It's the busiest street in the Kingdom with between 50,000 - 60,000 cars a day roaring past, most of them firmly in the "parasite" category. These are not people who live in the municipality and who therefore do not pay for the road space that we provide them. There has been talk for years of burying this street and reclaiming the space it occupies. While not a bad idea - albeit an expensive one - it wouldn't remove the cars from the city, since they would pop up out of the tunnel at some point.

        As you can see on the graph, a whopping 64% of the transport space in Copenhagen is allocated to cars - both car lanes and curb parking. This is most apparent at the location we are looking at here.

        Arrogance of Space Copenhagen - Bike Infrastructure
        When we map out the space allocated for cyclists, it looks like this. There are 26,400 cyclists along the boulevard on weekdays, according to the latest count in September 2016. Add to that around 10,000 who merely cross the boulevard from the side streets. Certainly not one of the busiest bicycle streets in Copenhagen but the numbers are respectable. On the map you can see how the infrastructure is part of a cohesive network.

        Basic Urban Math - Copenhagen Style
        Here is a snapshot of one light cycle in the morning rush hour from this location.

        Arrogance of Space Copenhagen - Bus Lanes Arrogance of Space Copenhagen - Pedestrian Space
        Here are the maps for the space occupied by bus lanes or trains, at left, and the space allocated to pedestrians, including squares. The trains are not relevant for this exercise, as they disappear underground, but buses are a key transport form on this corridor. 360 of them roll past between 7 AM and 7 PM. With an average capacity of 50 passengers, that would add 18,000 people moving back and forth along this stretch. And yet there is a severe lack of dedicated space for them.

        Arrogance of Space Copenhagen - Shared Space
        Out of interest, here is a map of the "shared space". Not the classic and cute "shared space" that works in small, rural towns and residential neighbourhoods but merely parts of the transport area without separation.

        Arrogance of Space Copenhagen - Motor Vehicles
        What IS relevant is this. The amount of urban space given over to motorised vehicles. Most of it handed free to motorists who do not pay taxes in this municipality. Motorists, it is worth mentioning, already have it easy in Denmark. It's cheaper to buy a car today than during the oil crises in the 1970s and the same applies to gas, rendering the tax on cars here rather irrelevant. In addition, a resident's parking permit only costs around 750 DKK (€100) per year - despite the fact that a parking costs the city - and the taxpayers - around 50,000 DKK (€6,600).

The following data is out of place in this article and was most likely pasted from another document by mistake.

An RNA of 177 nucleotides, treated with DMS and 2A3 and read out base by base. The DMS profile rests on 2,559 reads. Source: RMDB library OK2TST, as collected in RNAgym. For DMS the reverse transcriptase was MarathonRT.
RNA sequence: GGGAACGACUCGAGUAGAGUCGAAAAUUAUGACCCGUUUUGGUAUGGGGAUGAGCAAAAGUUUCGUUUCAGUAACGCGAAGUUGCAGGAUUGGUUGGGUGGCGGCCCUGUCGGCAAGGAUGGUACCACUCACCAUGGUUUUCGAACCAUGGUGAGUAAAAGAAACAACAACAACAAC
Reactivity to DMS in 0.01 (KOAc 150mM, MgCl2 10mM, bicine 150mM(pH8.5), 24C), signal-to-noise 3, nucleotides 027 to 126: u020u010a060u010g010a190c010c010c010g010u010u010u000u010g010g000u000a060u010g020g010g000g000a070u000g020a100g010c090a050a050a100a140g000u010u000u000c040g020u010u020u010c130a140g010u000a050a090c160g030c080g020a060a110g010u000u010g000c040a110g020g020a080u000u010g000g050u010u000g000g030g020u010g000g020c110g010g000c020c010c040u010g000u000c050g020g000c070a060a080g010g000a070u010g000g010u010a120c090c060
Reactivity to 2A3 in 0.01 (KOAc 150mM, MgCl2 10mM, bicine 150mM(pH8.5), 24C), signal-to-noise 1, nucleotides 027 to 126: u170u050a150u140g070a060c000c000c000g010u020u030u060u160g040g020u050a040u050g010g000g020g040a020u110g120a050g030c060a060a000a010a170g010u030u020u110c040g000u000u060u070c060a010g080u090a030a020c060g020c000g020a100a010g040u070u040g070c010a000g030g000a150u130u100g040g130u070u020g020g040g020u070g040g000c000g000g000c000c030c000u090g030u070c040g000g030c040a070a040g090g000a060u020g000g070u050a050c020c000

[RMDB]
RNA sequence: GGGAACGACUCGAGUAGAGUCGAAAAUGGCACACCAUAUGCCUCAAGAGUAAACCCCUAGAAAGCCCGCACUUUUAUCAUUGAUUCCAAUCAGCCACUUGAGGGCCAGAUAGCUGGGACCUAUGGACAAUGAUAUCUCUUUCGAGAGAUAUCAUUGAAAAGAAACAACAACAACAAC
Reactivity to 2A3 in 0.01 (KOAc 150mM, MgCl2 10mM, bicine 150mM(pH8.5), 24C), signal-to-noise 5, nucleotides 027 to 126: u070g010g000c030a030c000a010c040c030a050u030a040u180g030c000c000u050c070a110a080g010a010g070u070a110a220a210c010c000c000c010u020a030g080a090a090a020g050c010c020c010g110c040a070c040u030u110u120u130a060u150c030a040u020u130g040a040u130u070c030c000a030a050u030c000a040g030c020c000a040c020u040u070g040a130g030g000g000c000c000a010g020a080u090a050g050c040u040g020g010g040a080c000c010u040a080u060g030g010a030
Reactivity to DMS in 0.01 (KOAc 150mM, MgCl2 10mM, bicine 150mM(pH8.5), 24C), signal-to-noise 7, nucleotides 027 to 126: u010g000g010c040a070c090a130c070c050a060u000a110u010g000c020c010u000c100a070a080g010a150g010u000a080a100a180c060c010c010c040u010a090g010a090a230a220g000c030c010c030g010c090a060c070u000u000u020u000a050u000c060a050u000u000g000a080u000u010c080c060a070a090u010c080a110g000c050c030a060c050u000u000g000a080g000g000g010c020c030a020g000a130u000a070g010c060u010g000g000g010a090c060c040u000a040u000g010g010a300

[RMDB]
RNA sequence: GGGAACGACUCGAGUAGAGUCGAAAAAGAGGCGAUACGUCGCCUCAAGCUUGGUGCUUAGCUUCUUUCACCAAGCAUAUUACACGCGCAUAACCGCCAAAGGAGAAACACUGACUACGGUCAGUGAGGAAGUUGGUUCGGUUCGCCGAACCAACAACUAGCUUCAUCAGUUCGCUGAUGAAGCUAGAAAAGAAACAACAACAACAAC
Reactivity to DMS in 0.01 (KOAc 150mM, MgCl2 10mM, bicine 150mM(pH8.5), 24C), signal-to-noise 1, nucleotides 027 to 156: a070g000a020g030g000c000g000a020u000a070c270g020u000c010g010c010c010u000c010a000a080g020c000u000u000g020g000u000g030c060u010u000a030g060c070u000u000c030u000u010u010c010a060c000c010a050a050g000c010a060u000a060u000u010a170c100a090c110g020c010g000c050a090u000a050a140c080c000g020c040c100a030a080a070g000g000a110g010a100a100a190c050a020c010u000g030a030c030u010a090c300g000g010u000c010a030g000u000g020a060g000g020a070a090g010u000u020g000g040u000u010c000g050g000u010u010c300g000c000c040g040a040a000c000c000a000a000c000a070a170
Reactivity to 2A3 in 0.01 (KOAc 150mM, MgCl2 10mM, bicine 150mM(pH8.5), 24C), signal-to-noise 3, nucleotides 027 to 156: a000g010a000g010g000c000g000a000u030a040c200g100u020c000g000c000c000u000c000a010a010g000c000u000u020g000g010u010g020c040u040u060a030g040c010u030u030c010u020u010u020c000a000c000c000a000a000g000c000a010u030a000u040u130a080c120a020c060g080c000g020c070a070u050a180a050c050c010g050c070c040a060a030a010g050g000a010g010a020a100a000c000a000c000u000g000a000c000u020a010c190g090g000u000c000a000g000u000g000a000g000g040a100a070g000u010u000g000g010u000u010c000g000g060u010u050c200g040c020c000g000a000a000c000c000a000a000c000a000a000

Arrogance of Space Copenhagen
        Here is the complete map with all the transport forms together. The Arrogance of Space is clearly visible.

        There is a total disconnect between how Copenhageners get around and how the space is divided up. This is not urban democracy on this boulevard at all. It is the same car-centric dictatorship that so many other cities in the world suffer under. Yes, it is safe to cycle along this stretch, on separated cycle tracks. But this is not transport democracy. This is not the Copenhagen that inspires so many people around the world.

        Public-Private Disconnect
        If we valued public space in an economic sense as much as we value real estate value - instead of a massive majority subsidizing the transport habits of the few, we would be much better off. Here is just one idea of how to reallocate the space more intelligently.

        We would be more rational and this city would be not only healthier and more dynamic - it would be the leader that it should be.

        See more articles about Arrogance of Space with this tag.

        05 February 2015

        World's Coolest Bus Commercials



        They've done it again. Danish M2 Film have produced a sequel to their earlier commercial for Midttrafik bus company, which did the rounds a couple of years ago. It's hilarious. Love the grumpy, old-fashioned motorist who is out of touch with reality.


        Here's the first version from 2012. The Bus is Cool. It's epic cool. Sure, in other parts of the world it gets labelled as "Loser Cruiser" but in Denmark we see it differently.

        ADDENDUM - AUGUST 2015

        The City of Edmonton has released this commercial - an almost word-for-word copy of the Danish commercials - in August 2015.

        Incidentally, back in 2012 Mary from here at Copenhagenize Design Company spoke in Bogota at an ITDP conference about Cycle Chic, marketing cycling and our work at the company. An interesting discussion arose about how it could be possible to use the cycle chic 'method' to promote public transport use. Films like these show the way.